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Types of Networks

A key tenet of network security is "know thy system". You cannot secure something that you do not understand or know how it works. In order to be proficient in network security, you have to understand the different types of networks since each network type poses different challenges, issues and risks. PAN (personal area network) A wireless PAN consists of a dynamic group of less than 255 devices that communicate within about a 33-foot range. Unlike with wireless LANs, only devices within this limited area typically participate in the network, and no online connection with external devices is defined. One device is selected to assume the role of the controller during wireless PAN initialization, and this controller device mediates communication within the WPAN. The controller broadcasts a beacon that lets all devices synchronize with each other and allocates time slots for the devices. Each device attempts to join the wireless PAN by requesting a time slot from the controller. The controller authenticates the devices and assigns time slots for each device to transmit data. The data may be sent to the entire wireless PAN using the wireless PAN destination address, or it may be directed to a particular device. The 802.15 working group is defining different versions for devices that have different requirements. 802.15.3 focuses on high-bandwidth (about 55M bit/sec), low-power MAC and physical layers, while 802.15.4 deals with low-bandwidth (about 250K bit/sec), extra-low power MAC and physical layers. LAN (local area network) A local area network (LAN) supplies networking capability to a group of computers in close proximity to each other such as in an office building, a school, or a home. A LAN is useful for sharing resources like files, printers, games or other applications. A LAN in turn often connects to other LANs, and to the Internet or other WAN. Most local area networks are built with relatively inexpensive hardware such as Ethernetcables, network adapters, and hubs. Wireless LAN and other more advanced LAN hardware options also exist. Specialized operating system software may be used to configure a local area network. For example, most flavors of Microsoft Windows provide a software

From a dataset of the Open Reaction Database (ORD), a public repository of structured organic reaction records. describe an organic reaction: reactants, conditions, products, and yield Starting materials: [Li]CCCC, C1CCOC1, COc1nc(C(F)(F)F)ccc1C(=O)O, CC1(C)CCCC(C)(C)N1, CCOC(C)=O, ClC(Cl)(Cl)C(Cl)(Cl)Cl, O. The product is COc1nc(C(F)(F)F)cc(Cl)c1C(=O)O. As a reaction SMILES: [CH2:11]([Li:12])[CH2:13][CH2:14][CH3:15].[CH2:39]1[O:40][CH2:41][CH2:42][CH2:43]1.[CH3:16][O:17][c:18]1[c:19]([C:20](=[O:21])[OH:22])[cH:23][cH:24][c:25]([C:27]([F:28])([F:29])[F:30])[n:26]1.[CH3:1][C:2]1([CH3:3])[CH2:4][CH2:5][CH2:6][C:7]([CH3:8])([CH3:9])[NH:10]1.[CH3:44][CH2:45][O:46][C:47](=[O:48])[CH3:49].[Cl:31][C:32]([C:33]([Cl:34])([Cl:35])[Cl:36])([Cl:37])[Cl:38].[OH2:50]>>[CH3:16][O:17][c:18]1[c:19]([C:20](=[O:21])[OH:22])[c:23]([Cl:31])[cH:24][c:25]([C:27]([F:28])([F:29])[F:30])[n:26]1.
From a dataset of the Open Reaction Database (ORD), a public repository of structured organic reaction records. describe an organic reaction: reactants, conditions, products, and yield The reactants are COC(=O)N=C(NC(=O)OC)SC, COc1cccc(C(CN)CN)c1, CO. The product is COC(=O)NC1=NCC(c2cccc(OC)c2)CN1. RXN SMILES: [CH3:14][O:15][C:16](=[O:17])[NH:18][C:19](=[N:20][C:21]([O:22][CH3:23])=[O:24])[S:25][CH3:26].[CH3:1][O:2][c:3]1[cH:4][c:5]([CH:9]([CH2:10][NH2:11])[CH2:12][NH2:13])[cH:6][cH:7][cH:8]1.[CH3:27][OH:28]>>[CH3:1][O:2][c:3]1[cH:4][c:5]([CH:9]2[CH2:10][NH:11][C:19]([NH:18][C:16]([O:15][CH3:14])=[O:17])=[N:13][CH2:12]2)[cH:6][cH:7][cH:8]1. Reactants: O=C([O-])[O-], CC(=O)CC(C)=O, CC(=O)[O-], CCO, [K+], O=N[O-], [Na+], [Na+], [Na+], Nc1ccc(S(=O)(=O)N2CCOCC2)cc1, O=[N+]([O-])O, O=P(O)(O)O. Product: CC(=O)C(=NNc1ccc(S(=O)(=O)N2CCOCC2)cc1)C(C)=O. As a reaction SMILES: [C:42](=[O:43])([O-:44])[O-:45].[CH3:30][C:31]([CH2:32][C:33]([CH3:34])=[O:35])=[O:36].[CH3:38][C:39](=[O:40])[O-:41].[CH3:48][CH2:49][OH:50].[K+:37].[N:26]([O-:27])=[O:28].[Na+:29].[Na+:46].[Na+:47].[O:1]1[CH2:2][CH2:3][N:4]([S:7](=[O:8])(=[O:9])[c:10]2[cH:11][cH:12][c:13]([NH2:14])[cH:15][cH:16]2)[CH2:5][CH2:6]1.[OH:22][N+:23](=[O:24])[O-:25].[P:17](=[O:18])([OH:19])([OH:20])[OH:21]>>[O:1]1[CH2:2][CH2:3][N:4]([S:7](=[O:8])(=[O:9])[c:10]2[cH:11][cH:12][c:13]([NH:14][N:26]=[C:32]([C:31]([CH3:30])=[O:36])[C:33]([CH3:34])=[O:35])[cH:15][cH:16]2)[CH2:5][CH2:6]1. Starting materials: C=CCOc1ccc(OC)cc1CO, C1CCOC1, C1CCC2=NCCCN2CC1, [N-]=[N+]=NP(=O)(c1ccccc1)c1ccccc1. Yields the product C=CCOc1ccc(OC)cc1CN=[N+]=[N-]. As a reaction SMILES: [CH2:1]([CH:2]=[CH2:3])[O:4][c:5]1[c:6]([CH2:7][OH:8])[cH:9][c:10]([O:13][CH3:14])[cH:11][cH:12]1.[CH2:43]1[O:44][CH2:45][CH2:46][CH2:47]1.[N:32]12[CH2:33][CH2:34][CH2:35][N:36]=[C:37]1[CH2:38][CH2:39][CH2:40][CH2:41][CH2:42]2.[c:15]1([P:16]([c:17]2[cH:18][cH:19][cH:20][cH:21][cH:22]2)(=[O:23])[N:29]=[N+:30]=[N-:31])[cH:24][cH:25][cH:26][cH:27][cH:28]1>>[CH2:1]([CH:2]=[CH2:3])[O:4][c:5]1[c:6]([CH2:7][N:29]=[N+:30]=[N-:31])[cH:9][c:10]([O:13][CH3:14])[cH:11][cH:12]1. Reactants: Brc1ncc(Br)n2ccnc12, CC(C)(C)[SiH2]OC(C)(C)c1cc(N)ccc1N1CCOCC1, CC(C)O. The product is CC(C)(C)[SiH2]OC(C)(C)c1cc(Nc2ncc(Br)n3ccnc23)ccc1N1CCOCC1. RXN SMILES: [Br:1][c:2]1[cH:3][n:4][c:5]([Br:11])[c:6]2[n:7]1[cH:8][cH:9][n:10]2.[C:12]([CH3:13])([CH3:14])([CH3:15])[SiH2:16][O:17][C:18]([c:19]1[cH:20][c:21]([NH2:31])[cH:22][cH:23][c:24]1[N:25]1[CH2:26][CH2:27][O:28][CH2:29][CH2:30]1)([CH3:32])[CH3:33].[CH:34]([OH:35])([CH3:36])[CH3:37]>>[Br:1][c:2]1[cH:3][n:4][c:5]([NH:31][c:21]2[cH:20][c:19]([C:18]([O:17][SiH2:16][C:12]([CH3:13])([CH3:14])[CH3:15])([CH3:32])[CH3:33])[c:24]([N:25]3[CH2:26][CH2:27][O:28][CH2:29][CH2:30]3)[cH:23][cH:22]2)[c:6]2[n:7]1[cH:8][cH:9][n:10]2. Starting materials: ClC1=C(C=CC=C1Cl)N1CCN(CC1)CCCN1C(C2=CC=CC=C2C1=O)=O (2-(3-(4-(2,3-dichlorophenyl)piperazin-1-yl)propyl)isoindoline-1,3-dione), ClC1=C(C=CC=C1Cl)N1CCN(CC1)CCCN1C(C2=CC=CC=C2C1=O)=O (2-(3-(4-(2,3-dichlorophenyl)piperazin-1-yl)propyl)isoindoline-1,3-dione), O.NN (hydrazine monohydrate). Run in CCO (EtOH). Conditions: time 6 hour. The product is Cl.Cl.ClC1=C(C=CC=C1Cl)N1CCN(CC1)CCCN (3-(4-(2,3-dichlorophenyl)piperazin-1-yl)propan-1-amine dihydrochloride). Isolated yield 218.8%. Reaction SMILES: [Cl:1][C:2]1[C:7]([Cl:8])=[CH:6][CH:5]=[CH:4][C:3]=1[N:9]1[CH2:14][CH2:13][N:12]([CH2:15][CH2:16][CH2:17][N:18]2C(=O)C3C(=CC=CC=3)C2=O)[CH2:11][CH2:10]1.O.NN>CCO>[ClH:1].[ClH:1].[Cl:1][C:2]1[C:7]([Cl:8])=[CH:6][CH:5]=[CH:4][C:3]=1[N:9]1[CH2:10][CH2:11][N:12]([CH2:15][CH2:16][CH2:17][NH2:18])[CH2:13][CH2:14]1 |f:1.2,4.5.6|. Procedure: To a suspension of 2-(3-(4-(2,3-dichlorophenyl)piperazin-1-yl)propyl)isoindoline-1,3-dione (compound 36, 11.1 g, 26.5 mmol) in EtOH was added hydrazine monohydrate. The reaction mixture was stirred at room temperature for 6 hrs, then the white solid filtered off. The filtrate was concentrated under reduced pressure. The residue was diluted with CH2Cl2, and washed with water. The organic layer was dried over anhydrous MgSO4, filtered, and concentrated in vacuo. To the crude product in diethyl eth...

package called Internet Connection Sharing (ICS)that supports controlled access to LAN resources. The term LAN party refers to a multiplayer gaming event where participants bring their own computers and build a temporary LAN. Examples: The most common type of local area network is an Ethernet LAN. The smallest home LAN can have exactly two computers; a large LAN can accommodate many thousands of computers. Many LANs are divided into logical groups called subnets. An Internet Protocol (IP) "Class A" LAN can in theory accommodate more than 16 million devices organized into subnets. HAN (Home Area Network) A HAN is a network within a home that connects a persons digital devices, from multiple computers and their peripheral devices to telephones, VCRs, televisions, video games, home security systems, "smart" appliances, fax machines and other digital devices that are wired into the network. Smart meters will allow consumers to create HANs with an in-home display to help them monitor and manage their energy use as well as remotely monitor and control thermostats and other electric appliances. The ZigBee Alliance is an association of companies working together to enable reliable, cost-effective, low-power, wirelessly networked, monitoring and control products based on an open global standard. SAN (storage area network) A storage area network (SAN) is a type of local area network (LAN) designed to handle large data transfers. A SAN typically supports data storage, retrieval and replication on business networks using high-end servers, multiple disk arrays and Fibre Channel interconnection technology. SAN technology is similar but distinct from network attached storage (NAS) technology. While SANs traditionally employ low-level network protocols for transferring disk blocks, a NAS device typically works over TCP/IP and can be integrated fairly easily into home computer networks. The term SAN can sometimes refer to system area networks instead of a storage area network. System area networks are clusters of high performance computers used for distributed processing applications requiring fast local network performance. Storage area networks, on the other, are designed specifically for data management. CAN - Campus Area Network